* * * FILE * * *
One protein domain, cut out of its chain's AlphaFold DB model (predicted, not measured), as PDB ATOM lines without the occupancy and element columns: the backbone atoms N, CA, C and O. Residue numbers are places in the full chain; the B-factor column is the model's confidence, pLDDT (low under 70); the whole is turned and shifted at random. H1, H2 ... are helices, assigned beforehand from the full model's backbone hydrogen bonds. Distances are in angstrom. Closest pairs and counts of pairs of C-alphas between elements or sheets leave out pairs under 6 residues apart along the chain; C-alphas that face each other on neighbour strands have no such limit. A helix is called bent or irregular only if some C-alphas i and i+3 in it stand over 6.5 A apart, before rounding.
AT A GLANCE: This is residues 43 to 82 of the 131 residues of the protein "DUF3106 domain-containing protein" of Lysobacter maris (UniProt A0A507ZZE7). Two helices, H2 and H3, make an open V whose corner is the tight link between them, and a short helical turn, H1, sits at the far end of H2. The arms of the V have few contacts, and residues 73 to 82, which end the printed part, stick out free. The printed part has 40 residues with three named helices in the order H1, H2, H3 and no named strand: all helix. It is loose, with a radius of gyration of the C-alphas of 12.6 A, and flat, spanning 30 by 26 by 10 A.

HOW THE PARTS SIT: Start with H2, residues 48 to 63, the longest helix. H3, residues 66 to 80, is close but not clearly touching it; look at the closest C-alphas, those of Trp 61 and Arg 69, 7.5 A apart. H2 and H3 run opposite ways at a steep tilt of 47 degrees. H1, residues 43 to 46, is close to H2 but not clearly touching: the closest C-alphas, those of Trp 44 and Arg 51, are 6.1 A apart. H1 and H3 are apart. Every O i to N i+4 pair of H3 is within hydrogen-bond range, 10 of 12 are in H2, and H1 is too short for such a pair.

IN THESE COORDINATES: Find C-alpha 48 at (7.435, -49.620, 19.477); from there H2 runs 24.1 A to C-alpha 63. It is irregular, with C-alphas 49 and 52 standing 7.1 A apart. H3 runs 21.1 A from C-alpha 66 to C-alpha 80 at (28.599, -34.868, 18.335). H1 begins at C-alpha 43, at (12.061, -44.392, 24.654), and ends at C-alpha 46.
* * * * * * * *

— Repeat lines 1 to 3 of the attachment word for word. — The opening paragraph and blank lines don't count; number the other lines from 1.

AT A GLANCE: This is residues 43 to 82 of the 131 residues of the protein "DUF3106 domain-containing protein" of Lysobacter maris (UniProt A0A507ZZE7). Two helices, H2 and H3, make an open V whose corner is the tight link between them, and a short helical turn, H1, sits at the far end of H2. The arms of the V have few contacts, and residues 73 to 82, which end the printed part, stick out free. The printed part has 40 residues with three named helices in the order H1, H2, H3 and no named strand: all helix. It is loose, with a radius of gyration of the C-alphas of 12.6 A, and flat, spanning 30 by 26 by 10 A.

HOW THE PARTS SIT: Start with H2, residues 48 to 63, the longest helix. H3, residues 66 to 80, is close but not clearly touching it; look at the closest C-alphas, those of Trp 61 and Arg 69, 7.5 A apart. H2 and H3 run opposite ways at a steep tilt of 47 degrees. H1, residues 43 to 46, is close to H2 but not clearly touching: the closest C-alphas, those of Trp 44 and Arg 51, are 6.1 A apart. H1 and H3 are apart. Every O i to N i+4 pair of H3 is within hydrogen-bond range, 10 of 12 are in H2, and H1 is too short for such a pair.

IN THESE COORDINATES: Find C-alpha 48 at (7.435, -49.620, 19.477); from there H2 runs 24.1 A to C-alpha 63. It is irregular, with C-alphas 49 and 52 standing 7.1 A apart. H3 runs 21.1 A from C-alpha 66 to C-alpha 80 at (28.599, -34.868, 18.335). H1 begins at C-alpha 43, at (12.061, -44.392, 24.654), and ends at C-alpha 46.